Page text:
Emergency Medical Technician (EMT): Trade School Diploma Overview
Depending on one's career goals, becoming an EMT can come to fruition through basic, intermediate or paramedic training programs. Some of these programs can lead to diplomas, though many lead to certificates. Each program has its own prerequisites, which may include meeting age minimums, holding first aid certification and passing a background check. Admission to an intermediate or paramedic training program usually requires current EMT-B certification or licensure.
In general, all of these programs address airway management, pharmacology, pediatric care, anatomy, trauma and life support procedures. Clinical experiences and skills labs are critical components of all programs as well. Following the completion of any of the diploma programs, graduates need to get licensed, which requires the passing of a state or national exam. Continuing education must be taken to maintain licensure.
- Program Levels: Basic, intermediate, paramedic.
- Prerequisites: High school diploma and CPR certification; EMT basic level training is required for admission to the paramedic level.
- Online Availability: Not commonly available online.
- Program Length: Single course to a year of training or more.
Emergency Medical Technician - Basic Diploma
An EMT-Basic level diploma program provides students with the medical training they need to become a basic EMT. The scope of practice at this level is generally defined at the state level, but in most cases, individuals who are basic EMTs will provide life support procedures, provide fundamental patient care and assist higher level EMTs and paramedics.
EMT-Basic programs typically require a high school diploma. Students may also need to have cardio pulmonary resuscitation (CPR) certification or be affiliated with an emergency medical service. Some schools may require reference letters or completion of a physical exam. Students may also have to pass a criminal background check.
Unlike most other diploma programs, EMT training usually consists of one class as opposed to multiple courses. In the EMT-Basic program, students learn fundamental life-saving, patient care and emergency response skills through classroom and practical study. Fundamental skills learned in this program may include:
- Airway management
- Trauma care
- Pediatric care
- Pathophysiological care
- Emergency care theory
- Emergency equipment use
Upon completing a program, students must pass a state examination to become licensed as a basic EMT. This test contains written and practical exams. Some states administer their own exams, but it is also common for states to use the exam provided by the National Registry of Emergency Medical Technicians (NREMT). Continuing education is usually required to maintain an active license.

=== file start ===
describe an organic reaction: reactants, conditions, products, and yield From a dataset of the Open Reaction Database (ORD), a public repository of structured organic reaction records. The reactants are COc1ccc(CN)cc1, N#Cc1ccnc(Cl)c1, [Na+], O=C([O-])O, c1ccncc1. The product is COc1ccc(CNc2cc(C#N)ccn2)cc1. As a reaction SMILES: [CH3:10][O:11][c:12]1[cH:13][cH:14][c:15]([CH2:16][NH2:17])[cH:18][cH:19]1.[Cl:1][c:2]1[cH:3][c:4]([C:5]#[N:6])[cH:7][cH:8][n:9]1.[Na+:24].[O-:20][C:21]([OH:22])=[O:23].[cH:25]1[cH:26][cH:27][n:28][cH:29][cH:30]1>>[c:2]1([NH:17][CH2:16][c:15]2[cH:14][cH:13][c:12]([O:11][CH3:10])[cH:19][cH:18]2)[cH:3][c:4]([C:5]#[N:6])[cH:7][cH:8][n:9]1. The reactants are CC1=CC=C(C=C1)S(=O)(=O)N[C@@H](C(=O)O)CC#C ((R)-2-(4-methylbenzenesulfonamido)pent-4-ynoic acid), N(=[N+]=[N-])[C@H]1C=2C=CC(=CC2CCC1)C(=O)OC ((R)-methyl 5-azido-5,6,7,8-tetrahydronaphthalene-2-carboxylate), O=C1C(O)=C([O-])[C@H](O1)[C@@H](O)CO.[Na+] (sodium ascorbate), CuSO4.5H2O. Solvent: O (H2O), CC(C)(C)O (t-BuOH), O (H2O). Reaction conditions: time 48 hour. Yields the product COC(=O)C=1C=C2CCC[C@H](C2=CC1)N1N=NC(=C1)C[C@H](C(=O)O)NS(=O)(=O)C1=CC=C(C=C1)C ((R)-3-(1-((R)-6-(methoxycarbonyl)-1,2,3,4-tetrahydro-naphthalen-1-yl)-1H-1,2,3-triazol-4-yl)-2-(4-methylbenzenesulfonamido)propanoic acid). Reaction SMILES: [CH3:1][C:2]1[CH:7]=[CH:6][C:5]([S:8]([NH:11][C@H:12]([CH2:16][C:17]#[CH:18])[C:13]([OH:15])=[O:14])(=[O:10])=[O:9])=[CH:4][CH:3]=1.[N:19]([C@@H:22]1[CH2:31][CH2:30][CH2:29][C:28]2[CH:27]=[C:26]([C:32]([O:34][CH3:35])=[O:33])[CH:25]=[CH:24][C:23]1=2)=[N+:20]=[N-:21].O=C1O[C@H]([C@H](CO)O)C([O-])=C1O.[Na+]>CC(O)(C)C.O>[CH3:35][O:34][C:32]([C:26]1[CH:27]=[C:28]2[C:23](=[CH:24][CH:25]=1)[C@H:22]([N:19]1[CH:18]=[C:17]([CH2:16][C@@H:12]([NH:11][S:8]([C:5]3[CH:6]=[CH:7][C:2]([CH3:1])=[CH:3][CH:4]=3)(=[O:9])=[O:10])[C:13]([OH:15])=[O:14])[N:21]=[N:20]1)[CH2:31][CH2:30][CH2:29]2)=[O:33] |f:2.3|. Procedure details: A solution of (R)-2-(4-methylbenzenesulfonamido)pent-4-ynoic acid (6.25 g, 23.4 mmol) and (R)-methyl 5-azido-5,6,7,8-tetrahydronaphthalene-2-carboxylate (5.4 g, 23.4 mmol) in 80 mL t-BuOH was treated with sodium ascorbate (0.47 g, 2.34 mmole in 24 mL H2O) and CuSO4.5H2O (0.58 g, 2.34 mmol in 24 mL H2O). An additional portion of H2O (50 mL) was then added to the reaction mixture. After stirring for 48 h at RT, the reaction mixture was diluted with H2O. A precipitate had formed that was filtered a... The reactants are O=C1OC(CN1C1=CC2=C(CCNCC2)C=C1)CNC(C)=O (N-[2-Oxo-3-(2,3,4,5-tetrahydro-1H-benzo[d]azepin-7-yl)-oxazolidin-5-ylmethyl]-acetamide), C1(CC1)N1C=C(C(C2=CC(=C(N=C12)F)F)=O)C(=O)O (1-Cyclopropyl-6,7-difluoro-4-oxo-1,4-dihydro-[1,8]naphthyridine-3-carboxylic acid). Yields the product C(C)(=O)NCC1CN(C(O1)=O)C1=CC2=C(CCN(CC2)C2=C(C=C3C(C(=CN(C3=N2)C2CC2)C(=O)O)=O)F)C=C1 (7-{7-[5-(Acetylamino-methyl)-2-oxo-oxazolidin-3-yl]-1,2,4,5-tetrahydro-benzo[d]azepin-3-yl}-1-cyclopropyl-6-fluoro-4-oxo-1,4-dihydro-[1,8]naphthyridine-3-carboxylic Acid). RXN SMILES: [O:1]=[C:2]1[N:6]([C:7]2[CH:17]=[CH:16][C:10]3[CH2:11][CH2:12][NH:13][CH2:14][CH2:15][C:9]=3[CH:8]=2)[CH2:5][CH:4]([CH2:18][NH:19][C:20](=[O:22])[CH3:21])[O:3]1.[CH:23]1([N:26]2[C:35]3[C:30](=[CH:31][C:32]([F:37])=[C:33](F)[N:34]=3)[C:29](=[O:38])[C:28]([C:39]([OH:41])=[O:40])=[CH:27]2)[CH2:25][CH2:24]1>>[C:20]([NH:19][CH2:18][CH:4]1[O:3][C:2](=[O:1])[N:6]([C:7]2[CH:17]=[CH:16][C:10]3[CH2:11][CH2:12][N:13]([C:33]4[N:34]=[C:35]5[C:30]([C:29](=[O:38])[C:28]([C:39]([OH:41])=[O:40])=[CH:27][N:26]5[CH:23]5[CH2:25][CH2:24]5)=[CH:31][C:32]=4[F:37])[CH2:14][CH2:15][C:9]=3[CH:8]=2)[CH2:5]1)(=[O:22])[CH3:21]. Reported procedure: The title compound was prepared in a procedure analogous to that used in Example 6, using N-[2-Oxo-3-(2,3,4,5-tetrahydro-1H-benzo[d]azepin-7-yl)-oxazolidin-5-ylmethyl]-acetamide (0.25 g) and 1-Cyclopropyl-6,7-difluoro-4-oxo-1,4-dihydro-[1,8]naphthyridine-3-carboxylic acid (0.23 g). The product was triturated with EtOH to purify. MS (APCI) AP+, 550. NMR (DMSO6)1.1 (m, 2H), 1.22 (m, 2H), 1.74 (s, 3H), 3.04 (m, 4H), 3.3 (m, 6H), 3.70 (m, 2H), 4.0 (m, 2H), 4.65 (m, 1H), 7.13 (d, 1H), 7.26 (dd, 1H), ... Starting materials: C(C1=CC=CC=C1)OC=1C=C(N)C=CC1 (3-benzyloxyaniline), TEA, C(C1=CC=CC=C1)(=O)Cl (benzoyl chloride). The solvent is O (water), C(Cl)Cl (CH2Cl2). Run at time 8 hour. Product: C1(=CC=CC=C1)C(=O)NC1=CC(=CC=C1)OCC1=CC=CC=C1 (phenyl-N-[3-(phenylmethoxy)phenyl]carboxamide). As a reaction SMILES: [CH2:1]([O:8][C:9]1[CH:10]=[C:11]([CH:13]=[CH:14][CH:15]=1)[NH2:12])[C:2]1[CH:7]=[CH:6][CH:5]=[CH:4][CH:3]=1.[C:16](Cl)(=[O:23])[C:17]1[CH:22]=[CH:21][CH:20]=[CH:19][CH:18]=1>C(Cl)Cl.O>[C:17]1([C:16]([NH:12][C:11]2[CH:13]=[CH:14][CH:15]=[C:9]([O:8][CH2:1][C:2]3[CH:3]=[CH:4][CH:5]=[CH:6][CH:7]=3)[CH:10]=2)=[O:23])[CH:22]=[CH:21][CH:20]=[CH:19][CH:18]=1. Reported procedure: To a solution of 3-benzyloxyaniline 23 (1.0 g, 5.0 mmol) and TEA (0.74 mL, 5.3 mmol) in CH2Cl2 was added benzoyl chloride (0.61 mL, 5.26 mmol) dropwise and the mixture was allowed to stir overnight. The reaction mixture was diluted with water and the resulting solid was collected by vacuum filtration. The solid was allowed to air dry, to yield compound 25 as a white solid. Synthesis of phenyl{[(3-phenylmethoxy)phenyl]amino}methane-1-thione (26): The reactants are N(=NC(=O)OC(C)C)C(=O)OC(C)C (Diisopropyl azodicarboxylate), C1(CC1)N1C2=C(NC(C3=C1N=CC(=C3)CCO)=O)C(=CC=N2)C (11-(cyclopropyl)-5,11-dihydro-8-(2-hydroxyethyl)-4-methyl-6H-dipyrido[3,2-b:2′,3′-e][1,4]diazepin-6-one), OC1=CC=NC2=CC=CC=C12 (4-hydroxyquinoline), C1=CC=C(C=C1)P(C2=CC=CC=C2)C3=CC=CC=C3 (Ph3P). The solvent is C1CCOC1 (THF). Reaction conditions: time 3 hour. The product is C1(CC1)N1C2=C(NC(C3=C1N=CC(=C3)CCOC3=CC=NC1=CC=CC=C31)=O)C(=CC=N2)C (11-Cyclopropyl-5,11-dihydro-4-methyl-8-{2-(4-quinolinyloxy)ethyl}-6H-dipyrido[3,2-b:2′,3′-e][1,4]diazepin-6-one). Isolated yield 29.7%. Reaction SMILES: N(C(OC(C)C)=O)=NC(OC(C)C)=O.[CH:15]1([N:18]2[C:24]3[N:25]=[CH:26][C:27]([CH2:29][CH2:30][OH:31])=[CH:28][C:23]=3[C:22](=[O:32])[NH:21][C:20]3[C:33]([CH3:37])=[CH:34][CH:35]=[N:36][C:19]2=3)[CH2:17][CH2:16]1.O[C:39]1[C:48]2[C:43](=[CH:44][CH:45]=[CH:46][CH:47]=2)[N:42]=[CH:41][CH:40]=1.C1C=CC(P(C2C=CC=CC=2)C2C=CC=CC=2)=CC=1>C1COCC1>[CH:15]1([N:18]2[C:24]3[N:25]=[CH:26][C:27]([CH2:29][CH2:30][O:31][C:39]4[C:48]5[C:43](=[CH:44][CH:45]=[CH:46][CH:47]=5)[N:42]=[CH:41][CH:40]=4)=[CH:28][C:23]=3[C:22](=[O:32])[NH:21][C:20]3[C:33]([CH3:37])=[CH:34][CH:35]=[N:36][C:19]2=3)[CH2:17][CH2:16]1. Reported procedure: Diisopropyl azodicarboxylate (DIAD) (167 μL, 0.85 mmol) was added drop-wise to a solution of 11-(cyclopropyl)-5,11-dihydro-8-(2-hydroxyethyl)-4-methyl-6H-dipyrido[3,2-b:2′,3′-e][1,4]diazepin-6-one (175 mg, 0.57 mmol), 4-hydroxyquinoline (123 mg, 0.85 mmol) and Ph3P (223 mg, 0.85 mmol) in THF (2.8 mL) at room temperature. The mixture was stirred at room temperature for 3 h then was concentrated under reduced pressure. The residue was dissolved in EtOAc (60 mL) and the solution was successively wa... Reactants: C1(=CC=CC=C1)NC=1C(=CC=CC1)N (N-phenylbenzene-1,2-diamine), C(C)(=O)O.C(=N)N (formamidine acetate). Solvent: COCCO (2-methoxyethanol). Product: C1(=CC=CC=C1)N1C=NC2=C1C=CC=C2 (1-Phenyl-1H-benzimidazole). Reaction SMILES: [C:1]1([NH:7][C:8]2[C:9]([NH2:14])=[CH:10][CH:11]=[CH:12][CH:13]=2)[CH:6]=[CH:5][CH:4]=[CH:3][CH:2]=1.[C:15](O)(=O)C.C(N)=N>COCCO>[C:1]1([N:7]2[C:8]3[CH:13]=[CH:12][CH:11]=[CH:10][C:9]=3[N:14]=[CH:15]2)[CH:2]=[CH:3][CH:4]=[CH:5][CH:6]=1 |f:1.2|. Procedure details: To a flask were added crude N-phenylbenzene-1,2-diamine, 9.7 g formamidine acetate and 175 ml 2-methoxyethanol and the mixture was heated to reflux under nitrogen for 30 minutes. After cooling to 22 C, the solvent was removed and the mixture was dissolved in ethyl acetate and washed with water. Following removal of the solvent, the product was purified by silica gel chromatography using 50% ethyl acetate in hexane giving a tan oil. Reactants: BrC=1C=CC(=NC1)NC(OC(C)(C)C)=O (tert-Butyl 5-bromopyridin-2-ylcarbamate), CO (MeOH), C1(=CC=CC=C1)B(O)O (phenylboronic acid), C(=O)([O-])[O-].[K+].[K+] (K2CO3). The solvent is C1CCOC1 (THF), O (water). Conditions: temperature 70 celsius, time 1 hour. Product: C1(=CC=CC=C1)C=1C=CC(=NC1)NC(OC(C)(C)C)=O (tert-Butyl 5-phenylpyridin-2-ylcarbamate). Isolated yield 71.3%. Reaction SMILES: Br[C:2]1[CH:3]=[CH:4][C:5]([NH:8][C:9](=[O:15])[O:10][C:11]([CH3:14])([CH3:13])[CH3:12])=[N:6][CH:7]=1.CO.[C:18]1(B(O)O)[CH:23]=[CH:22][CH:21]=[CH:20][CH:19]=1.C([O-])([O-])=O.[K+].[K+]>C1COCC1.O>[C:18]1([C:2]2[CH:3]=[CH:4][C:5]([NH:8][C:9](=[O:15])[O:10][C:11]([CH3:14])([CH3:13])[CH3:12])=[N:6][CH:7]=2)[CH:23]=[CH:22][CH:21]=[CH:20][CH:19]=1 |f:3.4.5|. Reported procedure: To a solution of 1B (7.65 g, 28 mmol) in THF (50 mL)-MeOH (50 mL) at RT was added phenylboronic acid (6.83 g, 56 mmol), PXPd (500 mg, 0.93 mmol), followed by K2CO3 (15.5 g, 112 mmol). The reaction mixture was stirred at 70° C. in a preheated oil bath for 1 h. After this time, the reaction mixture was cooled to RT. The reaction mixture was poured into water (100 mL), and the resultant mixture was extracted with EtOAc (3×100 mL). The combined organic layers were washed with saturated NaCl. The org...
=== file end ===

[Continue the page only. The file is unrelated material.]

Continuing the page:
Emergency Medical Technician - Intermediate Diploma
An EMT-Intermediate (EMT-I) program allows students to qualify for recognition as an EMT-I in their state. Through a program, students build upon their EMT-Basic skills and knowledge.
To enter an EMT-I program, students typically must be at least 18 years old. Schools usually require students to have CPR certification, submit proof of immunization and health history, complete a criminal background check and possess a current EMT-Basic license within the state.
In an EMT-I program, students learn advanced skills in life support, emergency care and patient care. Some of the skills learned in this program through classroom study and practical training include:
- Patient stabilization techniques
- Life support procedures
- Transportation of injured patients
- Terrorism response actions
Students must become licensed as an EMT-I upon completing a diploma program. Licensing is regulated at the state level and usually includes passing written and practical tests. Testing processes for EMT-I is usually similar to the process for EMT-Basic.
Emergency Medical Technician - Paramedic Diploma
The highest level of emergency medical technician is a paramedic. In a paramedic diploma program, students build upon the skills learned in previous EMT training programs. At this level, students are prepared to serve as the lead on an emergency response team.
To enter a paramedic program, students must have at least an EMT-B license. Students may need to complete a criminal background check and health check-up. Some schools may also have prerequisite classes in reading, math and writing that must be completed at a certain grade point average before students are admitted into the paramedic program.
In a paramedic program, students will study the same topics they learned in their previous EMT studies, in addition to advanced skills that are specific to paramedics, through classroom studies, clinical experiences and practical laboratory work. Some of the skills a student may learn include:
- Trauma care
- Pediatric life support
- Cardiac care
The NREMT examination is commonly used to license paramedics in all states, according to the U.S. Bureau of Labor Statistics (www.bls.gov). Maintaining a paramedic license usually requires continuing education.
Employment Outlook and Salary Info
The U.S. Bureau of Labor Statistics (BLS) reports employment outlook and salary information for basic and intermediate EMTs and paramedics together. According to the BLS, as of May 2012 there were 239,100 jobs held in this field. The BLS projects job growth of 23% from 2012-2022. The BLS reported the mean annual wage for EMTs and paramedics was $35,110, as of May 2014.